• Reduce mistakes: Conducting an in-depth task analysis helps you find potential errors or roadblocks that may be caused by how your team executes their tasks. By finding these potential issues early on, you can reduce the risk of mistakes happening further into the project and even apply that to future projects to refine your processes.
  • Improve existing procedures and processes: A significant benefit of task analysis is the ability to improve current procedures and processes or even develop new ones that are more effective and productive. During your analysis, you should also be able to identify the resources and skills necessary for new or existing processes.

Of course, there are a few potential drawbacks every project manager should be aware of. A few potential issues in the task analysis process you should be mindful of include:

  • The process can be time-consuming.
  • Task analysis sometimes yields complex findings that are challenging to decipher.
  • Since your team members are only human, there could be discrepancies in how quickly or efficiently they perform a given task from one day to another.
  • When getting feedback from your team, you may encounter diverse viewpoints that make it challenging to reach a consensus on how you should perform tasks.

You may find it helpful to better understand task analysis, its benefits, and its potential drawbacks by seeing some real-life examples.

Examples of task analysis and how it can be applied

There are many applications for task analysis in building and managing project teams. Below are two examples that can help you understand how task analysis is applied in real life.

Example one

A project manager needs to build a team for a project designed to market a new product for their company. They use task analysis to observe candidates for the team. Then, they review their notes to match the right team members based on experience, skill sets, personality, and overall efficiency.

Example two

A project manager notices the project is slipping behind initial projections and is at risk of missing the final deadline. They conduct an in-depth task analysis of each team member and then cross-reference those results for the entire team. Using this information, they identify tasks that could be simplified and share their results with the team, who implements the suggested changes. As a result, productivity levels increase, and the group gradually gets back on track with initial projections to successfully meet their final deadline.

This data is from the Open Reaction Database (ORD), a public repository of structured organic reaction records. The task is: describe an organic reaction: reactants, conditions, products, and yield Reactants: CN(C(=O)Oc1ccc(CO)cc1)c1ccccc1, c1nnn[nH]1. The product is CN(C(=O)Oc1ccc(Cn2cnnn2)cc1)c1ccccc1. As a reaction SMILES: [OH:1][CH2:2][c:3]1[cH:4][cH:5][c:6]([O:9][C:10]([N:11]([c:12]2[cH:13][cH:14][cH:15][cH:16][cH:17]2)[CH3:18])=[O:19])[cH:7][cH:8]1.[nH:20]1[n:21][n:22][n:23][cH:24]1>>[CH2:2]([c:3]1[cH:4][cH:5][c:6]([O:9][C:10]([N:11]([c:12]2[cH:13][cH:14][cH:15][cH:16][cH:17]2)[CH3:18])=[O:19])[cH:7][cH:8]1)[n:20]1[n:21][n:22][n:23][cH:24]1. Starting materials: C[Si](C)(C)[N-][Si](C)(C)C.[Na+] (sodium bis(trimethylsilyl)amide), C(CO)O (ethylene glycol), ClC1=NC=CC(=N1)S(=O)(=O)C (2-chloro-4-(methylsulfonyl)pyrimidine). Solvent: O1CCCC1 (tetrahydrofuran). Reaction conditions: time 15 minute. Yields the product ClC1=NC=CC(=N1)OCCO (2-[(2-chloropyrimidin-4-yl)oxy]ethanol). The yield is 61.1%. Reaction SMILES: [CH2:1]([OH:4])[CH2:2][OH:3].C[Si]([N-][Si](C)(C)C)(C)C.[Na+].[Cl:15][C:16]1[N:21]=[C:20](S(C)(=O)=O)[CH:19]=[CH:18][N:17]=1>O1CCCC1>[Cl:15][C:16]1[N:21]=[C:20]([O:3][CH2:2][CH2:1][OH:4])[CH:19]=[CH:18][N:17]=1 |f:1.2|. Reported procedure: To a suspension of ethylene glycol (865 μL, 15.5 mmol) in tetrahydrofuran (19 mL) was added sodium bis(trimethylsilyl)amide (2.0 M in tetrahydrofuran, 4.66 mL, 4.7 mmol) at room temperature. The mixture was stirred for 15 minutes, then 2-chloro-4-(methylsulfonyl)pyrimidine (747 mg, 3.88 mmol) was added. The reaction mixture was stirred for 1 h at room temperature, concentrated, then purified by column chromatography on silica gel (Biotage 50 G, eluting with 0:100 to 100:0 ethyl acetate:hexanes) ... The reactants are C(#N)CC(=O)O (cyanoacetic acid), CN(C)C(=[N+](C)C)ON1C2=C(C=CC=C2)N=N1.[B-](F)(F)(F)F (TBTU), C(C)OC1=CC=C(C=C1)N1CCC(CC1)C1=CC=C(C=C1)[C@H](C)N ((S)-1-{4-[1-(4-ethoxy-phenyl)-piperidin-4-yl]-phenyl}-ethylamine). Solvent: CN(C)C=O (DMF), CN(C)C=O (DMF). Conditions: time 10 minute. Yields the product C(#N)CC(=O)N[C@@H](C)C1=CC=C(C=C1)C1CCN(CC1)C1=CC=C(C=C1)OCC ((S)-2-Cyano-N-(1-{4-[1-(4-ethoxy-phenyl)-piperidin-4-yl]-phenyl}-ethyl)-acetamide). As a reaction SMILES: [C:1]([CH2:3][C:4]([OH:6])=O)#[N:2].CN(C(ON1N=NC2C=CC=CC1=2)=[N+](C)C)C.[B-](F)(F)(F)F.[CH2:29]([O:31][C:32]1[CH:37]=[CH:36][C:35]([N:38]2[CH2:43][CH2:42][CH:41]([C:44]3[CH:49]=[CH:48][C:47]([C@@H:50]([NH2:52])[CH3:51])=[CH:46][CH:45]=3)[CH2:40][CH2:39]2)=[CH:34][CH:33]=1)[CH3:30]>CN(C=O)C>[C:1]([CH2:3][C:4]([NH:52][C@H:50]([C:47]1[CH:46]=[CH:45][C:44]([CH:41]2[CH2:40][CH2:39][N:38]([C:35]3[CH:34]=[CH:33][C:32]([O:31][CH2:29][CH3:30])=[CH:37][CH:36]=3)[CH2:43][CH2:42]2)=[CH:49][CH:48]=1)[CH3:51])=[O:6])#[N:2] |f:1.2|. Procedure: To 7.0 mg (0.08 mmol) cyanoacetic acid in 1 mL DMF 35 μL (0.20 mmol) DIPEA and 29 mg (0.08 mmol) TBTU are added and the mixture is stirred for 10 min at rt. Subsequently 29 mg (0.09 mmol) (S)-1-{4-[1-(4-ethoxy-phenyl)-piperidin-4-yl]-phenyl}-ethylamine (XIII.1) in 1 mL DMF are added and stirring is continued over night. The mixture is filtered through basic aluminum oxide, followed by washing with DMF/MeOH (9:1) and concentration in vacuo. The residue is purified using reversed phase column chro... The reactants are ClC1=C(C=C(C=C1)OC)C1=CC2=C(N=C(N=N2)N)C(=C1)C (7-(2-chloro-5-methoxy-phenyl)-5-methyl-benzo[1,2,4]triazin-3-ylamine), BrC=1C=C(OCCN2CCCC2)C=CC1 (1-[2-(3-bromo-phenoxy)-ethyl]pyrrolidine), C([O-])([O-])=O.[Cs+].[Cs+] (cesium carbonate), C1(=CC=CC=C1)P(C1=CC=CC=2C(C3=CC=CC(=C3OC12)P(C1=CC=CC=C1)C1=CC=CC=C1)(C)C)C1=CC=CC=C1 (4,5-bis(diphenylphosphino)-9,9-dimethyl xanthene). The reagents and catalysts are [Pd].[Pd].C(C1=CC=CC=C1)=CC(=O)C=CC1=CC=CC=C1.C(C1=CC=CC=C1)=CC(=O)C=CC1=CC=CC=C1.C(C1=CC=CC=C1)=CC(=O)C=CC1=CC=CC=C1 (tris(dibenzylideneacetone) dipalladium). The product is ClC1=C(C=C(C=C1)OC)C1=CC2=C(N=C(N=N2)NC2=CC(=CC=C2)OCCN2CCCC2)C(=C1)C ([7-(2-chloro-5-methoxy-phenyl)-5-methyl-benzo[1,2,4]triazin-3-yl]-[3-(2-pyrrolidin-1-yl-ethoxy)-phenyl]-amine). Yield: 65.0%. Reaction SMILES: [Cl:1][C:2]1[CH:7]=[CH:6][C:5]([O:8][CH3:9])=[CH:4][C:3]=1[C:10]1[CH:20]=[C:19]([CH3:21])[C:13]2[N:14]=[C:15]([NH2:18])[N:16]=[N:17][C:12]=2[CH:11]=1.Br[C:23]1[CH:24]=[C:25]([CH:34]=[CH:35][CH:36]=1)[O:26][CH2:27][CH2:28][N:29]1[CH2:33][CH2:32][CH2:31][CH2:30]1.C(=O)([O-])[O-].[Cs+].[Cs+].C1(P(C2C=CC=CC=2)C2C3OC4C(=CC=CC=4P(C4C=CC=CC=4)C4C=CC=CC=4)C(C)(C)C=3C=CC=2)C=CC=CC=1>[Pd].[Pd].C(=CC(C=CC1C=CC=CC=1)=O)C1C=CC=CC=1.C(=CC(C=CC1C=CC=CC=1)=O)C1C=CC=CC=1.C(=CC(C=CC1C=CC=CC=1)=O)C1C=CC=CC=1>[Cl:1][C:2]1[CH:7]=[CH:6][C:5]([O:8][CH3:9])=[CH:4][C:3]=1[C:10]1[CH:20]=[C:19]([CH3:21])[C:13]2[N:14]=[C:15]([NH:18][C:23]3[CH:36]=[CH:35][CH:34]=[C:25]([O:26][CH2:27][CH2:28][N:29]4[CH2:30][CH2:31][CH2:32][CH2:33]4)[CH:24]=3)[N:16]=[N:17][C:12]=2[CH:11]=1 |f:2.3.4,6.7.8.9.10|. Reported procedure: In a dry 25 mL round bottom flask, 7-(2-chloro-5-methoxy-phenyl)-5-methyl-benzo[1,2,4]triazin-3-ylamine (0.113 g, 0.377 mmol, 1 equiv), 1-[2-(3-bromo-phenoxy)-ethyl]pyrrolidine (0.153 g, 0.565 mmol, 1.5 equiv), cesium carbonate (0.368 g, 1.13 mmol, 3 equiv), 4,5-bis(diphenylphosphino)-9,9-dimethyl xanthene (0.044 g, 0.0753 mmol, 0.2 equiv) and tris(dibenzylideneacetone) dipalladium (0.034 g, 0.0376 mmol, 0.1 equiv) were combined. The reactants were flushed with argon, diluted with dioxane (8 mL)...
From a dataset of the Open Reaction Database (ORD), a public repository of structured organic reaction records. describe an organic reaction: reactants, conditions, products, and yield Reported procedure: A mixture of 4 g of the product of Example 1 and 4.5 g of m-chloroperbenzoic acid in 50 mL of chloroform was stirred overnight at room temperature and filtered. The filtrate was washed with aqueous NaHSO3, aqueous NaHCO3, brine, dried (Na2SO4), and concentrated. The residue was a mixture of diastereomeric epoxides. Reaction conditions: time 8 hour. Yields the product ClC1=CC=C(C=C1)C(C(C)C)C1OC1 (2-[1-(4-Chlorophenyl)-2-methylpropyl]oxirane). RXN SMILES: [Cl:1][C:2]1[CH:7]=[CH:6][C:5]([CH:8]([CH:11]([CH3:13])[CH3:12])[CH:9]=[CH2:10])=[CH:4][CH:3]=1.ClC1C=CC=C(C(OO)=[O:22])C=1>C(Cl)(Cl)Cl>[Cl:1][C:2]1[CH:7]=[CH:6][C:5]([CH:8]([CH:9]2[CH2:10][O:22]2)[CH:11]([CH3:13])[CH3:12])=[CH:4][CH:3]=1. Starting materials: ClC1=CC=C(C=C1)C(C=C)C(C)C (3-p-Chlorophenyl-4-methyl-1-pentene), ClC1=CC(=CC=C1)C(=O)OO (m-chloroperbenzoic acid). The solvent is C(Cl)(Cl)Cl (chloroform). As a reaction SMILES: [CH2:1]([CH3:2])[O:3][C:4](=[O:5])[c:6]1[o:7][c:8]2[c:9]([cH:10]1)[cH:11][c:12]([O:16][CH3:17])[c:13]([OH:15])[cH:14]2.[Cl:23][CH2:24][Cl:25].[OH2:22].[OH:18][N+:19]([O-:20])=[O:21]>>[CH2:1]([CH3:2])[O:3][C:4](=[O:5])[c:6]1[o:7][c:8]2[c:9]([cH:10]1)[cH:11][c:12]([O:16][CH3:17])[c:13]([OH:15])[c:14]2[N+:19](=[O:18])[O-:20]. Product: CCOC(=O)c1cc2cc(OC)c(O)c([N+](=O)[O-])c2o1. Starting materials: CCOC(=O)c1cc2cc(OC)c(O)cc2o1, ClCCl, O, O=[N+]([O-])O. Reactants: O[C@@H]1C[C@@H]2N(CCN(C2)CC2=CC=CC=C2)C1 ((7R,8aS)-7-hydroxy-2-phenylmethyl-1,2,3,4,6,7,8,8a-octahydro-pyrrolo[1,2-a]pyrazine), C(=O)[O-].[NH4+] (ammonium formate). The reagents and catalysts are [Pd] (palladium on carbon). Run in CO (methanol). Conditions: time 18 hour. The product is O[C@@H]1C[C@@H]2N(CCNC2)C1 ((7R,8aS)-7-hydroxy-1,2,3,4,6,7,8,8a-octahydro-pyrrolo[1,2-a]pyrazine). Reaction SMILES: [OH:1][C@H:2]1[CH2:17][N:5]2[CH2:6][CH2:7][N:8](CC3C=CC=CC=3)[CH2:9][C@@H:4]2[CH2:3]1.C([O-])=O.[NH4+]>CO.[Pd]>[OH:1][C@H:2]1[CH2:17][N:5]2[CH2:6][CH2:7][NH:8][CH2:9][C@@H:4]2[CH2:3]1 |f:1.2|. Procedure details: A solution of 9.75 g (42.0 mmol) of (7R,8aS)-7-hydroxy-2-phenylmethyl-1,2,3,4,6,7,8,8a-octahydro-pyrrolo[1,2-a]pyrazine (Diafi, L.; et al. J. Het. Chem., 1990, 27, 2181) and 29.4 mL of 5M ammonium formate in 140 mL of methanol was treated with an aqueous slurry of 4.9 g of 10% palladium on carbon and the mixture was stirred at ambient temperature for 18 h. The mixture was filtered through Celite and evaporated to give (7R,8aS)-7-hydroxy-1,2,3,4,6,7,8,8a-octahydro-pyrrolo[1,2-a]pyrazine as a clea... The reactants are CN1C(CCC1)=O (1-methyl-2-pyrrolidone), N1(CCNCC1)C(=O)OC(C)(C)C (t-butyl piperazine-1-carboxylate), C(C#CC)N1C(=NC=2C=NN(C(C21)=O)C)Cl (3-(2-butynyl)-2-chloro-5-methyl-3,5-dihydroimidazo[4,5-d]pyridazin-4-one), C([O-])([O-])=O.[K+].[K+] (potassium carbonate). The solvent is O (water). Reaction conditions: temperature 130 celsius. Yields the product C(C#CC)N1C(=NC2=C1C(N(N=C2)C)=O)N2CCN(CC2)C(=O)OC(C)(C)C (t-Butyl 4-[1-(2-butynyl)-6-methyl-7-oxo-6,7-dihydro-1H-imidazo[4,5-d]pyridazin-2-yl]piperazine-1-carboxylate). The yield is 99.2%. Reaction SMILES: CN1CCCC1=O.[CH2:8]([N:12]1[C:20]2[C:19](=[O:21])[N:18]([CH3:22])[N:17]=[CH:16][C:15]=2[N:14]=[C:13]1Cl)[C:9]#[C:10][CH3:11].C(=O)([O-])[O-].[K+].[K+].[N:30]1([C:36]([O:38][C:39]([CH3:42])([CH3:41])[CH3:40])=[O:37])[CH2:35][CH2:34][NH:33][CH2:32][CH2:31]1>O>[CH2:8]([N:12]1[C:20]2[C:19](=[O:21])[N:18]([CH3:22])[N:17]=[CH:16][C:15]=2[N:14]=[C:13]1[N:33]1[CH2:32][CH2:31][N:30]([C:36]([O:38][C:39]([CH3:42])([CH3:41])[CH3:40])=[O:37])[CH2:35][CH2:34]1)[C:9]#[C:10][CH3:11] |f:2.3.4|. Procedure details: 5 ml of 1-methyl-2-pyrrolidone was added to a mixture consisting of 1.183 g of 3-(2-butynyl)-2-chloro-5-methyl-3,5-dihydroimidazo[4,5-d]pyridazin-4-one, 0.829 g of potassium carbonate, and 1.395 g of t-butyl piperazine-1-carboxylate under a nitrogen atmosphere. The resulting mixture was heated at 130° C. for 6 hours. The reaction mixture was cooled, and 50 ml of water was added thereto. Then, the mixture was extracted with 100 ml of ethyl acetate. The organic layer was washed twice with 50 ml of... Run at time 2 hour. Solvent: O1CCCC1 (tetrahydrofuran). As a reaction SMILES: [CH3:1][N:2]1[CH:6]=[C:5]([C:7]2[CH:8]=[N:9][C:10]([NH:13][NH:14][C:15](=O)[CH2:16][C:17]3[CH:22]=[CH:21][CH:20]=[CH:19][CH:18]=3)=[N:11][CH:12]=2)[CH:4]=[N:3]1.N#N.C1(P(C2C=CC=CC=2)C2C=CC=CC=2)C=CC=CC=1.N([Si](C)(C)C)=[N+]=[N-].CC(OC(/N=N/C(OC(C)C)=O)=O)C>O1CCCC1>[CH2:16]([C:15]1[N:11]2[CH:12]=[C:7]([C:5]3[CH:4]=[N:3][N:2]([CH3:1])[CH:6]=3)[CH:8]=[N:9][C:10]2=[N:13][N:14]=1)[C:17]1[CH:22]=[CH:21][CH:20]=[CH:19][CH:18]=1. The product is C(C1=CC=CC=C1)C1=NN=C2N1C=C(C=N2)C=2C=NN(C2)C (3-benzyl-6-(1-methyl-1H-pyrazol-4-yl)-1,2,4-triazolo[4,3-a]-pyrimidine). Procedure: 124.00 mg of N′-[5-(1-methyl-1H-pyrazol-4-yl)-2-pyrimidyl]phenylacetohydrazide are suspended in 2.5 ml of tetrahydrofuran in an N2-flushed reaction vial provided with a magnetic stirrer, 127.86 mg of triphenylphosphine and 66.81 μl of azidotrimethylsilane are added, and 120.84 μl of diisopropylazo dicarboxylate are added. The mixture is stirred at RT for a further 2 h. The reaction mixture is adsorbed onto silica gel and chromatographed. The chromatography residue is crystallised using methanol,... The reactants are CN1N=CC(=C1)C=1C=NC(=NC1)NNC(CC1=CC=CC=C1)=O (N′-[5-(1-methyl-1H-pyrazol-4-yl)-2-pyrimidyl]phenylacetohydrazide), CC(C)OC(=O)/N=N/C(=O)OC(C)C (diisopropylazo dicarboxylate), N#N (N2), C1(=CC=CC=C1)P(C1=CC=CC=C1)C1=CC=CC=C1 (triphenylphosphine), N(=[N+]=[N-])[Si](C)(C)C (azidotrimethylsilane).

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Task analysis and

Although worthwhile, task analysis can be a lengthy process. Using the Work OS can make this process simpler and quicker by:

  • Promoting real-time collaboration: Share results with your team faster and more efficiently with the real-time collaboration capabilities of our Work OS.
  • Providing customizable dashboards: Customizable dashboards allow you to view and compare the information that means the most to you.
  • Offering different ways to view and compare your data: Our Work OS provides multiple ways to view your data, including  Kanban boards and Gantt charts.
  • Automating routine tasks: Automate everyday tasks and approvals to streamline your work processes and achieve maximum efficiency during your task analysis and projects.

By now, you have a pretty solid understanding of what task analysis is and why it’s important. But, we’ve answered a few frequently asked questions below just in case.

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Frequently asked questions

What are the five steps of task analysis?

The five steps of task analysis include:

  1. Identify your goals
  2. Break the larger task into smaller sub-tasks
  3. Decide which type of task analysis you’ll be conducting
  4. Conduct your analysis
  5. Share your results with your team members and other stakeholders

What are the five types of task analysis?

The five types of task analysis include:

  1. Performance analysis
  2. Cognitive task analysis
  3. Content analysis
  4. Learning analysis
  5. Activity analysis

What is the importance of task analysis?

Task analysis is important because it helps your project team members understand how to complete each task step to their best abilities. Additionally, it reduces mistakes, streamlines processes, and increases productivity.

Learn what task analysis can do for your team

Task analysis can help you build the best team for each project by ensuring you have the necessary experience, skill set, and personalities to promote collaboration and maintain high productivity levels. Additionally, task analysis can help simplify complex tasks and help your hand-picked team meet or exceed deadlines. Using to perform your task analysis and compare data makes the process simpler and more efficient.